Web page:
Trade Like The House

Warren is in the house @WarrenBuffett

If you want to trade successfully for a long time you need to understand what business you are in. You are not in the I-know-the-market-better-than-anyone-else business. You are not in the I’ve-got-the-sweetest-pattern-recognition-algo business. You are not even in the economics-analysis business. When you decide to become a trader you enter the risk assumption business.

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And if you really want to succeed in the risk assumption business you need to study two key industries that really understand how this game works -- insurance companies and casinos.

If you really want to win you need to trade like the house.

The first thing you learn about both casinos and insurance companies is that their whole business model is not based on prediction, but probability. Trading is very much the same way. Markets are not predictable. If you haven’t learned that after several years of doing this you haven’t been paying attention. Markets, at best, are probabilistic. That means that given a certain set of circumstances the probability of one outcome is slightly better than its opposite. That is hardly a ringing endorsement of certitude.

In fact it is a description of a world in a state of constant uncertainty -- kind of like insurance or gaming. So how do those two industries that have to deal with myriad uncertainties every single day not only survive but thrive as some of the most profitable businesses in the world? Here are a couple of rules that both casino’s and insurance companie use to make sure that the odds in their favor.

1. Limit your bet size.

There is a reason why casinos limit their exposure on any one roll of dice, deal of hand or spin of the wheel. They are not stupid. They know that luck is always against them. At any given time some drunken, slobbering moron can amble up to a table and bet 10 million on a hand and win. Its also the same reason why insurance companies do not issue open-ended policies. Every policy that any underwriter issues is capitated. Every policy has a fixed risk face amount known ahead of time.

So if you are trading without a stop, you are an idiot. You have already violated the first rule of the risk assumption business and the best bet that you can make is that you won’t survive as a trader for much longer.

2.Spread your bets.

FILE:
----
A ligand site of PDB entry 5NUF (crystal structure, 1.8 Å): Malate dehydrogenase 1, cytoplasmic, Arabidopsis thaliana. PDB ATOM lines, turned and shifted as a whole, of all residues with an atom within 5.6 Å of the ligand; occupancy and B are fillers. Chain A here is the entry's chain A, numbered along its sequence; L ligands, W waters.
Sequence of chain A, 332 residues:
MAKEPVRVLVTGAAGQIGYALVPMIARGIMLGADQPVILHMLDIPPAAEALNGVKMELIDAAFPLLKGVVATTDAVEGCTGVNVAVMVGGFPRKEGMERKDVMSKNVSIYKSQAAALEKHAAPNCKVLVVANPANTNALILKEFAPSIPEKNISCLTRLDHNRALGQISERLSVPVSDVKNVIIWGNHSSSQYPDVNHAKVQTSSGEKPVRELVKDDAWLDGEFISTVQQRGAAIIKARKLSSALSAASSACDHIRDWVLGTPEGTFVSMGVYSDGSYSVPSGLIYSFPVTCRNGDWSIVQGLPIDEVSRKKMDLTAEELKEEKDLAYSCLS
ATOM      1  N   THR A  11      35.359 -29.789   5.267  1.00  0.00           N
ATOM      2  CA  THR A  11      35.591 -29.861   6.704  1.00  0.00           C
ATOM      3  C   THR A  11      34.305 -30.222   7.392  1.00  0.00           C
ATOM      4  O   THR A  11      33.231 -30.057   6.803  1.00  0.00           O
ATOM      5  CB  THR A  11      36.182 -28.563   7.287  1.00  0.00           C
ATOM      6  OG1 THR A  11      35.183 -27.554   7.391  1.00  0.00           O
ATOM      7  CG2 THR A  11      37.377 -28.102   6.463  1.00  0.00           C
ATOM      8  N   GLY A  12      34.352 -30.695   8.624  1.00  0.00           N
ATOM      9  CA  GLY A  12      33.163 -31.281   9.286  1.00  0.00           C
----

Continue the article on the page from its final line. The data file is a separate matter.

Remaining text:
When an insurance company issues you a policy it couldn’t care less about you as an individual. You are simply just one bet out of thousands that they are right and you are wrong. Something horrid may happen you -- in which case they would have to pay out -but insurance companies know that over a million bets the law of large numbers is on their side and their cumlative bet will beat your individual bets and make them money.

When you trade you need to have the exact same dispassionate attitude as an insurance company. The two deadliest words in trading are love and hate. The moment you assume those emotions is the moment you have lost because you just made that one trade more important that your whole business.

It’s laughable to think that an insurance company or a casino would care about one single policy or one hand of poker or baccarat, but as traders we make that mistake all the time and it is the single greatest downfall in the business -- (see JP Morgan Whale, Long Term Capital, Nick Leeson and a score of other blowups throughout history)

The great thing about being the house is that you don’t even need a large edge. In roulette, the edge is just 51%-49% yet it brings in billions to Las Vegas and Macao.

So next time you are frustrated because you missed your target by half a pip, or got pulled into a trade over some stupid commentary from a monetary official that didn’t even understand what he was saying remember this -- IT DOESN”T F-ING MATTER.

If you follow the well established rules of the risk assumption business, if you trade like the house -- you will eventually put yourself in a position to win.

Boris Schlossberg

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